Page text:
Why The Movie 'Downsizing' Is More Than Just A Movie

Why The Movie 'Downsizing' Is More Than Just A Movie

The underlying message of the newest Matt Damon film.

Recently, Matt Damon starred in a movie called "Downsizing." It's an interesting film about a couple who decides to make themselves smaller in order to have more money and a better life. The wife changes her mind after the husband has been made small and thus his new single and small life starts.

The film is about more than what the actual story is. In my opinion, this film is about looking at the bigger picture of life and helping others along the way. There are multiple times when real world problems are mentioned in the film and in some cases solutions are proposed and carried out.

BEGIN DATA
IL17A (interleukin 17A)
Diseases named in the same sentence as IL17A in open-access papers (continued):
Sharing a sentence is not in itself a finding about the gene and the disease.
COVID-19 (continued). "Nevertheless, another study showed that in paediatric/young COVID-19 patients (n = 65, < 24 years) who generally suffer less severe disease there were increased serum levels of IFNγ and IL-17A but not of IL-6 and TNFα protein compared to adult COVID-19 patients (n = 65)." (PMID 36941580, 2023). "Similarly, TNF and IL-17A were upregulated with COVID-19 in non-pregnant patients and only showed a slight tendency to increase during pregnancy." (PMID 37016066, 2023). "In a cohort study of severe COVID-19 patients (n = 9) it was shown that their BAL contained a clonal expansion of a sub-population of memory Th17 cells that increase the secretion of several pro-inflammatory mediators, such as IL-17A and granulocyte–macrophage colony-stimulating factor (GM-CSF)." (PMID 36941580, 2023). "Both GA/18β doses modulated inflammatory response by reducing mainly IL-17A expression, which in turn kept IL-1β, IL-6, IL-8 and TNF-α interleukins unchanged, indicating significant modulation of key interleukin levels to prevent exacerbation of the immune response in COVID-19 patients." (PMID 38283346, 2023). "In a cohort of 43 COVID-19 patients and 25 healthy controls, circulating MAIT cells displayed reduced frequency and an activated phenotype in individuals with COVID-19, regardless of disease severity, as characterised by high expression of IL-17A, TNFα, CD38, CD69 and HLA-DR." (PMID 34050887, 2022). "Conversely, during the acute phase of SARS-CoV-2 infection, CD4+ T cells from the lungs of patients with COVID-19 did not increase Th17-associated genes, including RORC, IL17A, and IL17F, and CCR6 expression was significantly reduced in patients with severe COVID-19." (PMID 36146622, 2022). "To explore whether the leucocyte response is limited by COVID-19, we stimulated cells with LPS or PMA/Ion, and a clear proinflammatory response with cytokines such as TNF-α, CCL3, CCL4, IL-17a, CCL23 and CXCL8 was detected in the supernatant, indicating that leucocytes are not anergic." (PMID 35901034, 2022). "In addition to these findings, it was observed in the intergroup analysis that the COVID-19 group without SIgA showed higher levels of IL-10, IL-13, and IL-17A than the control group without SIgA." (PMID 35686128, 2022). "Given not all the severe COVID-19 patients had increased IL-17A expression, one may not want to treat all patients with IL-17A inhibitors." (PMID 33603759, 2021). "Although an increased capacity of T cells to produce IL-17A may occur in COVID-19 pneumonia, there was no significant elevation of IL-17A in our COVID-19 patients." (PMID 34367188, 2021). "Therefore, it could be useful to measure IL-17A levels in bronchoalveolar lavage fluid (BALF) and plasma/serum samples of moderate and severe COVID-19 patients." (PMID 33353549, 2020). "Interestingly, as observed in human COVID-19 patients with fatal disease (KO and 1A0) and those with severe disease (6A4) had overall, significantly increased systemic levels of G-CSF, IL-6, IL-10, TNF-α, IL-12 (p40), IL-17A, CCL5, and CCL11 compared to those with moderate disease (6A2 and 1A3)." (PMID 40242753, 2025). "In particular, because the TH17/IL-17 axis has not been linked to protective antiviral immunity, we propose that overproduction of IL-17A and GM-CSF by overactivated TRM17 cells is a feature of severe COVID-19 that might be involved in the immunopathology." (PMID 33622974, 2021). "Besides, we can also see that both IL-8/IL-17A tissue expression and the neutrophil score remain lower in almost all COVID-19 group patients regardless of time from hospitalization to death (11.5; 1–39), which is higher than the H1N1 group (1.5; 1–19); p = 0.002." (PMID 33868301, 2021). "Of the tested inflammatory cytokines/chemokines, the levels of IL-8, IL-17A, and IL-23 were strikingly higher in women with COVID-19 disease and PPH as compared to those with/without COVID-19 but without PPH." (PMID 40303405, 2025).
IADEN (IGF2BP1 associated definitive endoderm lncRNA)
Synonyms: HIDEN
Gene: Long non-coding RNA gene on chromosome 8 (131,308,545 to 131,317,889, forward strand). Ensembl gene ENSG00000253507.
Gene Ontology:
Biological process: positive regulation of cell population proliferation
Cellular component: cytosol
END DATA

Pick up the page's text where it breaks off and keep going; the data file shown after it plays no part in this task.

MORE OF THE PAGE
While it's not possible to shrink people in real life to save the environment, we can look at some of the ways the smaller communities conserve resources to help our world now. Other real world issues that are touched on include equal rights, when the guy in the bar asks Matt Damon if he feels that smaller people should have the same rights although they avoid taxes; immigration issues, when the people from Vietnam hid in a television box to get to the United States; and money issues, when it is revealed that the downsized people pay little to no taxes and that only the really poor in the big world are still poor in the downsized community.